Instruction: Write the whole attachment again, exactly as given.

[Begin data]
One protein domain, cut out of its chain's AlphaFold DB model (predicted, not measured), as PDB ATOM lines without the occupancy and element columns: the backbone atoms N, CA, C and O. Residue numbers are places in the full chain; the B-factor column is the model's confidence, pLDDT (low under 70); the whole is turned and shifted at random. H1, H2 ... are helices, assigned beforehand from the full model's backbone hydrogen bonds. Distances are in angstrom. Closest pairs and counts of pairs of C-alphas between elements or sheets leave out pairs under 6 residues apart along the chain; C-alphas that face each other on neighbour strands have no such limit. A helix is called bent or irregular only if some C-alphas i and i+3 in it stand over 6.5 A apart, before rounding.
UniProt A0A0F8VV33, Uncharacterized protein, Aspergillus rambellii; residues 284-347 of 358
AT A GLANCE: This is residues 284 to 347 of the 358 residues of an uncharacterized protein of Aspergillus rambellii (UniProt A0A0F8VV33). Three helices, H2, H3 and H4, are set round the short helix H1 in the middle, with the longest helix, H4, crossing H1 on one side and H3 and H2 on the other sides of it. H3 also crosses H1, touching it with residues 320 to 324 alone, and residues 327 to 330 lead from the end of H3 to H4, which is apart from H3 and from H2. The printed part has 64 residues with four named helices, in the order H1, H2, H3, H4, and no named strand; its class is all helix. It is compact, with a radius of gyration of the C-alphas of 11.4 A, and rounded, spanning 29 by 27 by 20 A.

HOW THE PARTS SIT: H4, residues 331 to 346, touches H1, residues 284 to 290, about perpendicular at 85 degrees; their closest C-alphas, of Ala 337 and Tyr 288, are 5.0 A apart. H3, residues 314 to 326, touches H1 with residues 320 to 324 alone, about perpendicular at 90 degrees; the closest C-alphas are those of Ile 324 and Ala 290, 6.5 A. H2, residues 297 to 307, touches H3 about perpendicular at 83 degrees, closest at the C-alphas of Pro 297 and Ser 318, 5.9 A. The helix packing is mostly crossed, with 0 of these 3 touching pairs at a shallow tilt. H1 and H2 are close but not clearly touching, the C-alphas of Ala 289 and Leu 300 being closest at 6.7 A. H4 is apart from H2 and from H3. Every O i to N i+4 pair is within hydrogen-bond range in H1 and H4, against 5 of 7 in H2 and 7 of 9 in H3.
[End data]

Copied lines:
One protein domain, cut out of its chain's AlphaFold DB model (predicted, not measured), as PDB ATOM lines without the occupancy and element columns: the backbone atoms N, CA, C and O. Residue numbers are places in the full chain; the B-factor column is the model's confidence, pLDDT (low under 70); the whole is turned and shifted at random. H1, H2 ... are helices, assigned beforehand from the full model's backbone hydrogen bonds. Distances are in angstrom. Closest pairs and counts of pairs of C-alphas between elements or sheets leave out pairs under 6 residues apart along the chain; C-alphas that face each other on neighbour strands have no such limit. A helix is called bent or irregular only if some C-alphas i and i+3 in it stand over 6.5 A apart, before rounding.
UniProt A0A0F8VV33, Uncharacterized protein, Aspergillus rambellii; residues 284-347 of 358
AT A GLANCE: This is residues 284 to 347 of the 358 residues of an uncharacterized protein of Aspergillus rambellii (UniProt A0A0F8VV33). Three helices, H2, H3 and H4, are set round the short helix H1 in the middle, with the longest helix, H4, crossing H1 on one side and H3 and H2 on the other sides of it. H3 also crosses H1, touching it with residues 320 to 324 alone, and residues 327 to 330 lead from the end of H3 to H4, which is apart from H3 and from H2. The printed part has 64 residues with four named helices, in the order H1, H2, H3, H4, and no named strand; its class is all helix. It is compact, with a radius of gyration of the C-alphas of 11.4 A, and rounded, spanning 29 by 27 by 20 A.

HOW THE PARTS SIT: H4, residues 331 to 346, touches H1, residues 284 to 290, about perpendicular at 85 degrees; their closest C-alphas, of Ala 337 and Tyr 288, are 5.0 A apart. H3, residues 314 to 326, touches H1 with residues 320 to 324 alone, about perpendicular at 90 degrees; the closest C-alphas are those of Ile 324 and Ala 290, 6.5 A. H2, residues 297 to 307, touches H3 about perpendicular at 83 degrees, closest at the C-alphas of Pro 297 and Ser 318, 5.9 A. The helix packing is mostly crossed, with 0 of these 3 touching pairs at a shallow tilt. H1 and H2 are close but not clearly touching, the C-alphas of Ala 289 and Leu 300 being closest at 6.7 A. H4 is apart from H2 and from H3. Every O i to N i+4 pair is within hydrogen-bond range in H1 and H4, against 5 of 7 in H2 and 7 of 9 in H3.